And this isn’t the first time this socio-psychological theory has been casually referred to in pop culture. Phrases like, “she’s for the streets”, notions over what is “wifey material” and dudes wanting a girlfriend just like their mother are all remnants of that very vintage, but clearly very much alive, idea that women can either be virginal, motherly and deserving of respect due to her lack of sexuality or unworthy of humanity due to her abundance of sexuality. The whole idea of a “wifey” alone gives me Oedipus vibes, to stay on the whole Freud tract.

To summarise: the concept effectively divorces respect from sex and vice versa as women are categorised as either deserving of respect but inherently unsexual or as unrespectable but massively fuckable. 

I wasn’t necessarily surprised that the legacy of this theory devised by a coked up misogynist decades ago could still be so prevalent. But, as I did some more digging on the app, I found an avalanche of young men making videos with captions along the lines of “wait till girls find out we can’t think of them sexually when we like them” and “I can’t even sexualise her in my mind, idk bro it feels wrong for me, I just love her that’s all.”

Seems to sum up the complex pretty clearly to me. 

It seems like this Freudian narrative is still very much so alive and kicking. The rigid separation of women into one of two categories has translated into a massive testament for the inability to simultaneously view a woman as sexually desirable and respectable at the same time.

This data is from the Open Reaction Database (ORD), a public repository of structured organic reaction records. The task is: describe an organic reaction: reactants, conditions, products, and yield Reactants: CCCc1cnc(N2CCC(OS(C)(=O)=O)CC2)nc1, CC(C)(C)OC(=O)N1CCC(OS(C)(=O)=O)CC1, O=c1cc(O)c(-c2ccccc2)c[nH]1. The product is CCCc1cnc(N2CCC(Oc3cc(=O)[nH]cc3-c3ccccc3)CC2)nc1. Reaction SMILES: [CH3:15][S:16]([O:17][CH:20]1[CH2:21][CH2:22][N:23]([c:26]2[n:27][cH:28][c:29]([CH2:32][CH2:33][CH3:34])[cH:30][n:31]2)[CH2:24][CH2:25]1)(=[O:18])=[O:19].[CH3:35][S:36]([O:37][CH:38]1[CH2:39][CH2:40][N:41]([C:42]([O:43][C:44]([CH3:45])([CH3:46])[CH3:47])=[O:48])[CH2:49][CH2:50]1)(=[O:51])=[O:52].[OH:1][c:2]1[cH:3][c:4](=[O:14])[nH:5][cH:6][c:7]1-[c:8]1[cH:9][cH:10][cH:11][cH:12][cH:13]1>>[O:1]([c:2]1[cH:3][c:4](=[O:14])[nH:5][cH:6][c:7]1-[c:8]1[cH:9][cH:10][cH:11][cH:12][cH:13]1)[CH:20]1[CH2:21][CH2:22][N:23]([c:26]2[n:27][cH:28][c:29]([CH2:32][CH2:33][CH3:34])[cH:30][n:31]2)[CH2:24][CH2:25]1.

Some almost satirical-sounding comments made me laugh a bit, “Kings, never again feel guilty for manipulating a woman. This trend just proves how much they do it to us.” Others proved petulance fairly poetically, “Oh so we’re romanticizing manipulation, cool.” I began pondering why so many men were getting so pressed about this new trend, with anger exclusively directed to the ‘manipulative’ tendencies this encourages with no critical analysis whatsoever over where it stems from. 

I get that the trend may just be exactly that, a trend, and could dissipate in a matter of weeks until the next one pops up on the scene. But, like many of TikTok’s other viral challenges – the short form video structure can be successfully used to tackle fairly dense subject matter in a matter of seconds. TikTok has a funny little way of bringing to the forefront massive sociocultural phenomena and condensing the driest theory ever into a matter of 15 jargon jam-packed seconds. 

It has subsequently given us vocabulary and phrases that perfectly sum up the sociological coding we all now know and refer to. Whether it’s ‘fleabag era’, ‘icks’, ‘pick me’s’, ‘yassification’ or anything made into an aesthetic by putting a ‘core’ at the end of it – there’s now a definitive term for just about anything. 

Instead of succumbing to the harsh categorisation, these women are now co-opting this binary to benefit them, championing their self-conscious awareness of how men exercise the Madonna-whore complex and how we, as women, can reclaim our feminine gaze and use it to our advantage. 

To be honest, I find the whole thing pretty iconic, women catching on to their ability to shapeshift as a survival strategy under the scrutiny of the male gaze by literally engineering their own radical version of the female gaze.